Making Money From Your Images; An Online Event Photography Solution

“I’ve done the calculations time and again,” Gomez says, “and I couldn’t run my own site for anywhere near the cost.”

The photographic career of Jody Gomez started off simply enough, as a spectator parent when her son began riding steers. Frustrated by the poor quality of the pictures snapped and sold by another parent, Gomez began taking her own photographs, starting off with an entry-level 35mm Canon Rebel. In short order, Gomez was installed as the official photographer for the California Junior Bull Riders Association, which led directly to more bull riding coverage and other opportunities. As the work started rolling in, Gomez reinvested in her company’s success.

All Photos © 2008, Jody Gomez, All Rights Reserved

Today, she uses high-end D-SLRs to shoot everything from weddings and concerts to large events like San Diego Padres games and football matches for Pop Warner, the nation’s largest youth football organization. For all her high-profile event work, however, Gomez finds that “the bread and butter is still in the everyday event shooting.”

To help ensure she has enough time to get out and shoot those everyday events that generate a significant part of her cash flow, Gomez signed up with an online photo sales service in late 2005. “After two years of online sales, I can unequivocally say that if you are not selling online, you are wasting a lot of time that could be spent behind the lens, taking more shots.”

The online sales service Gomez uses is functionally identical to that recently launched by this magazine, Gomez detailed some of the features she relies on to make her business run as smoothly and profitably as possible.

A primary consideration, of course, is getting the photos online, so they can be seen and prints ordered. “I have the ability to upload quickly,” by first uploading every photo in a smaller size for online display. Then, when a customer settles on prints of particular photos, Gomez can “upload the optimized files when an order is placed.” This workflow ensures Gomez’s limited time is spent where it matters; rather than color correcting, cropping, and otherwise massaging every print, she can focus only on the prints actually purchased, while making every photo snapped available to her clientele.

Selling photographs is what it’s all about and Gomez says her online sales site is “one of the best marketing resources available.” Event participants know Gomez; she uses business cards so families know where to purchase prints and gifts.

Once a photograph is selected by one of Gomez’s customers, the service allows her to effortlessly “offer multiple products in a variety of finishes,” from the customary 4x6” glossy to popular gift items such as mugs, T-shirts, and even puzzles, with no inventory requirements. All the orders are fulfilled by a pro lab, which handles production, any necessary adjustments, quality control, and shipping.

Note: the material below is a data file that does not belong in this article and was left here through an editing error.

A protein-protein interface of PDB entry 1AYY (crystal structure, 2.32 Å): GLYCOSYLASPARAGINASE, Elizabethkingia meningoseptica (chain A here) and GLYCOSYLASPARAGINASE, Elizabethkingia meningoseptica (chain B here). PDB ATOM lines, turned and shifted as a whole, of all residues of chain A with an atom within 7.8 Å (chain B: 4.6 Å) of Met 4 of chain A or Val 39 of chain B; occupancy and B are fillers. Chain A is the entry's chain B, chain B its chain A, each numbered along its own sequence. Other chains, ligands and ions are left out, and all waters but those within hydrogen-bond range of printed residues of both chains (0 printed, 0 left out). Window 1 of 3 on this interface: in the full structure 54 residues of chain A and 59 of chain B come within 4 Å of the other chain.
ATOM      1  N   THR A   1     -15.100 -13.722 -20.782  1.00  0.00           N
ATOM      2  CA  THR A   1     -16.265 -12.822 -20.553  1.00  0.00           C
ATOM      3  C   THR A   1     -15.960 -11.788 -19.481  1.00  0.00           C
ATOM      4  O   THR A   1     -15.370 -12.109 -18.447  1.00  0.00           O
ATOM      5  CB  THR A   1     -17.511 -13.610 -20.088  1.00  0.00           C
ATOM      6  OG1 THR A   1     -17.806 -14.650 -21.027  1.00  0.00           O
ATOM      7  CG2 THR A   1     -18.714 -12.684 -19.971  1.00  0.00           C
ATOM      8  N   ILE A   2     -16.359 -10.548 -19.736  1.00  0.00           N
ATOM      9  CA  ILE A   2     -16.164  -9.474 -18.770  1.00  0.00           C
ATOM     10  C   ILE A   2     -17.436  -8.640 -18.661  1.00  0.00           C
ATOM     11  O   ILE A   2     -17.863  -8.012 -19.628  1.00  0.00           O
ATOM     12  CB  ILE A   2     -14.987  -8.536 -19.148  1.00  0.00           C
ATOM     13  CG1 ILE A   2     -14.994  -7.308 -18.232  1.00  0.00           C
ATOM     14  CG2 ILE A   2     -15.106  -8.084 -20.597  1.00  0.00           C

In addition, vouchers can be used to pre-sell events. You sell a voucher at the event. It guides the customer to your website and they can order their choice of photos they’ve prepaid for. You can also set up package pricing, provide coupons, and more.

Gomez pays a modest annual fee, and the service takes a nominal commission against her sales. “I’ve done the calculations time and again,” Gomez says, “and I couldn’t run my own site for anywhere near the cost” of her service. Too, with a hosted service, Gomez does not have to concern herself with the actual operation of her sales site, the demands of which would have left her with “less time to actually get those shots!”

Gomez stresses, “What’s best though is that the e-commerce storefront is completely transparent. My clients are on my website, looking at my photography and then they can buy the images they want.”

Gomez’s website has been a large part of her success, as it helps her build awareness in her community and at the events she shoots. “Name-brand recognition is key,” she says, noting “that takes a lot of work.” Her online sales galleries are customized with her branding, and her orders are sent out under her name, where possible; the involvement of the professional service is almost completely transparent. Gomez’s brand is as front and center in her online operation as it is in the rest of her business. Those efforts have paid off, sometimes in flattering ways: high school students captured by her lens and featured on her site have been known to “act like I’m famous when they finally meet me,” Gomez recounts.

For all of her current success, Gomez started out as a hobbyist with a comparatively low-end camera and the skill necessary to wring the full potential from her equipment. Online galleries with a supporting sales system allow her to easily put her best work forward, and generate revenue from
that work.

These online photographic exhibition and sales services are a pivotal part of an explosive trend in the industry, that of hobbyist photographers turning semipro and letting their hobby help pay for itself, or finding new career paths opening and making the leap to becoming full-time professionals. In launching the Shutterbug Storefront, Shutterbug magazine hopes to help its readers turn their passion for photography into profit. With industry-leading pricing, and a special free offering for Shutterbug subscribers, the barrier to entry has been lowered to permit any photographic enthusiast to try their hand at selling their work.

Gomez’s photography sales site can be reached online at: Readers interested in getting started on their own site can learn more at: